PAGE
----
It is important to remember that much of the study of aging is just that - study of aging, no more. Most of the researchers involved in the field are not working on ways to enhance healthy longevity, or ways to treat aging as a medical condition. They are merely studying aging: collecting data and establishing theories about how aging proceeds. Aging science remains a strange field in that respect. If you look at cancer research, to pick one example, a much higher proportion of research is aimed at producing treatments or carried out in direct support of producing treatments, and you certainly won't find the same phenomenon of researchers quick to deny that any of their work would be used to actually treat the medical condition they focus on. While things have changed for the better in the aging research community, as illustrated by the fact that many noted researchers now advocate working towards greater human longevity, there remains a sizable contingent of researchers who do not talk about treating aging and who would avow that goal if asked in public.
Bear in mind that for every interesting item I point out here at Fight Aging! there are a dozen more papers that report on gathering data on aging and nothing more. The majority of funding goes towards a mix of epidemiological work that arguably has absolutely no impact whatsoever on the prospects for defeating age-related disease, and an endless cataloging of the changing biology of aging in ever-greater detail, which has only a minor impact. The small segment of research that might actually produce meaningful results, involving repair of the causes of aging, presently makes up a tiny fraction of a tiny fraction of the overall resources devoted to aging science. That whole field in and of itself is a small fraction of overall medical research, very much underfunded for its importance. Stepping up another level, medical research in general is a forgotten child in our culture, largely ignored and also poorly funded for its importance. People would rather have war, celebrity, and circuses. Much must change in the years ahead, and the past decade of growth and change in the culture of aging research has been but start. A good start, yes, but there is much to be done yet.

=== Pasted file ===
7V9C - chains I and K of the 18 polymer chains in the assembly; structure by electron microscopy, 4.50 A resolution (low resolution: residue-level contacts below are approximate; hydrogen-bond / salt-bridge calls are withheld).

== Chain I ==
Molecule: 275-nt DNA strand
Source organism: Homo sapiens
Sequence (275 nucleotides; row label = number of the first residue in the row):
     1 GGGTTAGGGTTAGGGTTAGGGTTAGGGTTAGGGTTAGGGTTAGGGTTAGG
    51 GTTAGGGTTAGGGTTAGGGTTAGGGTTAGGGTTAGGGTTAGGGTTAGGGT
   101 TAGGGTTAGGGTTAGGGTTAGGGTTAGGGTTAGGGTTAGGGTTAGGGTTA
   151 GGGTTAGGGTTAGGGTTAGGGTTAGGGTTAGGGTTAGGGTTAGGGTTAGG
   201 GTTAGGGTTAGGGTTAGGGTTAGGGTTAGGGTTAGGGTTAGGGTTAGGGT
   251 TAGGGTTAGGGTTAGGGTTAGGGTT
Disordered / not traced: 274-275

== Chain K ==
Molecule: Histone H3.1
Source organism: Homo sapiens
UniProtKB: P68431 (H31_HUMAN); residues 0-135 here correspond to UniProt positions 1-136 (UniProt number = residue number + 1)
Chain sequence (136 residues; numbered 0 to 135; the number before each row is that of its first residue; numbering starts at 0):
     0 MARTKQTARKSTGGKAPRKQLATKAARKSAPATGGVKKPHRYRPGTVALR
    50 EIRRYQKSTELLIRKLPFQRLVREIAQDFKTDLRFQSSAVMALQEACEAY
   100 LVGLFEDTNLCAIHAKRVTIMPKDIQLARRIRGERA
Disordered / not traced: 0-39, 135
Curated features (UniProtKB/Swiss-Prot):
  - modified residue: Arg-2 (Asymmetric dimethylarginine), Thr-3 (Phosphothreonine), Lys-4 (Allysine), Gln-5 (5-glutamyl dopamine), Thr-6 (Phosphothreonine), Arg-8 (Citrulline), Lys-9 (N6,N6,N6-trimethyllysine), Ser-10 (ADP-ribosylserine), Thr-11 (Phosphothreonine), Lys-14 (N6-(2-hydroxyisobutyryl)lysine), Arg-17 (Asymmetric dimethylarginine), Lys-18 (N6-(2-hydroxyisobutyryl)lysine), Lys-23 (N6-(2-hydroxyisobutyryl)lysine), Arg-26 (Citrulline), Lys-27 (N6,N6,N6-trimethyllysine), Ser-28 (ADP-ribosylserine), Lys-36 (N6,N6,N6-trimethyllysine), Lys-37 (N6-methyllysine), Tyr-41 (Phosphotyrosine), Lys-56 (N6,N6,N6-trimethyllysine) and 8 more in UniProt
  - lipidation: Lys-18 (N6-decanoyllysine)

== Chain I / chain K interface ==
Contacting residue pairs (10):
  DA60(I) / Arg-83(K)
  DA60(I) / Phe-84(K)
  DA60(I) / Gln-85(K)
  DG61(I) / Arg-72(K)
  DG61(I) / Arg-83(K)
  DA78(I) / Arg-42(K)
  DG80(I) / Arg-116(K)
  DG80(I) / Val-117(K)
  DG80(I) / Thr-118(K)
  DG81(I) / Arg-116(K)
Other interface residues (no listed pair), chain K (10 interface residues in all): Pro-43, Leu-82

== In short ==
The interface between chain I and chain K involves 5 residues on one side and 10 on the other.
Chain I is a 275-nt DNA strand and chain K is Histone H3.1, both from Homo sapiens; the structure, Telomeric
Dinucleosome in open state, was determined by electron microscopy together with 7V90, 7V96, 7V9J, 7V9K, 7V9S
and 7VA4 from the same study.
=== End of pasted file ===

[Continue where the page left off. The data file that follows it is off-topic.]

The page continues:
Here is a selection of papers that represent the sort of work that makes up much of aging research at the moment.
Age-related declines in intelligence are strongly related to declines on a very simple task of visual perception speed. The evidence comes from experiments in which researchers showed 600 healthy older people very brief flashes of one of two shapes on a screen and measured the time it took each of them to reliably tell one from the other. Participants repeated the test at ages 70, 73, and 76. The longitudinal study is among the first to test the hypothesis that the changes they observed in the measure known as "inspection time" might be related to changes in intelligence in old age. "The results suggest that the brain's ability to make correct decisions based on brief visual impressions limits the efficiency of more complex mental functions. As this basic ability declines with age, so too does intelligence. The typical person who has better-preserved complex thinking skills in older age tends to be someone who can accumulate information quickly from a fleeting glance."